1. Forgive me for insisting, I don’t want to be rude, but I would still like to know your opinion about this haiku: if possible, of course!

        I met Holden
        in a third – class hotel…
        I believe him

        1. This poem (with “third-rate hotel,” which is a good choice) is one that I spent some time rereading, and I did almost choose it, but something about the last line didn’t work for me. I really like the first two lines, but the third just didn’t hit. I was very close to choosing it, though, and maybe the third line works for other readers. Perhaps other commenters could chime in about their thoughts, if you’re open to critique. I cannot fully explain why the last line kept me from taking it, other than to say that it didn’t match the first two in my own mind.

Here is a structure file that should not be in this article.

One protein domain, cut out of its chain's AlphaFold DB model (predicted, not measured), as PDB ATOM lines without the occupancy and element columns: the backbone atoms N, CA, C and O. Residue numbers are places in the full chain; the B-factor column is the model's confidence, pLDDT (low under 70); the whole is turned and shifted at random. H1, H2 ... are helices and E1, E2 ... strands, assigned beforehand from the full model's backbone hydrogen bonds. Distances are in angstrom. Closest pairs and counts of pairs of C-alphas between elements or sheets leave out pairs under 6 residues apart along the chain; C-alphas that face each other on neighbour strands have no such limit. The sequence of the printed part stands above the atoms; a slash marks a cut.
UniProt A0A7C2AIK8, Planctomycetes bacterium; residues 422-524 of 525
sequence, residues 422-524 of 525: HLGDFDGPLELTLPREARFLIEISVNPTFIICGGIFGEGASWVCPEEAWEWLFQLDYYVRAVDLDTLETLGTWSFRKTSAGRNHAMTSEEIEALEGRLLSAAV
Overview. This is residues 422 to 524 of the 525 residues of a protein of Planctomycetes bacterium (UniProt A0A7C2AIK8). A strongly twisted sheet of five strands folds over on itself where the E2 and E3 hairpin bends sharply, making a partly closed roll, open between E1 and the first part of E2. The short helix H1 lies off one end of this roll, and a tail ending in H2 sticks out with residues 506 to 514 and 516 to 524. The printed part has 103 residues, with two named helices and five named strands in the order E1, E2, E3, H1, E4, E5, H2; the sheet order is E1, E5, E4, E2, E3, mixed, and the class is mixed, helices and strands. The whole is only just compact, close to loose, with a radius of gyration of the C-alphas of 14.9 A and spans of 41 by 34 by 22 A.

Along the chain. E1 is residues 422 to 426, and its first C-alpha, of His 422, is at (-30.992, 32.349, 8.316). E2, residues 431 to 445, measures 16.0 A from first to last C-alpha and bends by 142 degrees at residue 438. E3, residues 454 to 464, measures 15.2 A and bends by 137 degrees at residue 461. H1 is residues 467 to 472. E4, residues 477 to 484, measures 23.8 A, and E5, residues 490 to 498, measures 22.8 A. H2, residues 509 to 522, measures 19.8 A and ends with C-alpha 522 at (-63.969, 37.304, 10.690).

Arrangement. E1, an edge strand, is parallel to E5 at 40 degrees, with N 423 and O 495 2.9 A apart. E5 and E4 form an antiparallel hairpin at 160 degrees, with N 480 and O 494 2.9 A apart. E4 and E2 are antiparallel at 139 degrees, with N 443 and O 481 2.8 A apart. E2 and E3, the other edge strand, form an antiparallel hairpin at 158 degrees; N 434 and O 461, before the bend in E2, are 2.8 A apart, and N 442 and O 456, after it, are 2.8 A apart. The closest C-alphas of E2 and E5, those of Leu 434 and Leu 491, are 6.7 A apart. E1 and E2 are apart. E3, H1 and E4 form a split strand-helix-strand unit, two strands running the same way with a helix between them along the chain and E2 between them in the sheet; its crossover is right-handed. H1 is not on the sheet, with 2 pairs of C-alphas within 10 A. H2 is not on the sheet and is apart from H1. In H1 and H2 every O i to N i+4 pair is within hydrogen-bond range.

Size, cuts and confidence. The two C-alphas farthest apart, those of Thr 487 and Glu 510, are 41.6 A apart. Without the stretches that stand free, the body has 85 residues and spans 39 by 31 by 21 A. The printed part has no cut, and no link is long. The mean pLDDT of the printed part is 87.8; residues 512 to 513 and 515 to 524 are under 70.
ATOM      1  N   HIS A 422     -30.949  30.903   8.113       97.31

1. Hi Mircea and Alex,

            Firstly, thanks so much Alex for your challenging prompts and thoughtful and educational commentaries each week on selected haiku. I am finding it is really helping me on my haiku journey 🤗

            Seeing that Alex has suggested that other commenters chime in, I think the problem is, Mircea, that in your third line ‘I believe him’, you are stating the outcome rather than let the reader deduce this in some way. It’s also like long phrase (L1 & L2) and short phrase/sentence (L3), without juxtaposition. I’m no expert by the way, so would be interested to hear others’ comments.


          2. Hy Sue and Alex,
            “I believe him”, because I am like him; “I believe him”, because in this world, as in the one since then, there are few of us like him. “I believe him” because he spoke a lot for himself and often to the walls .And whoever doesn’t want to see the juxtaposition, simply doesn’t want to see it.Wil we hear only good!

        2. Mircea,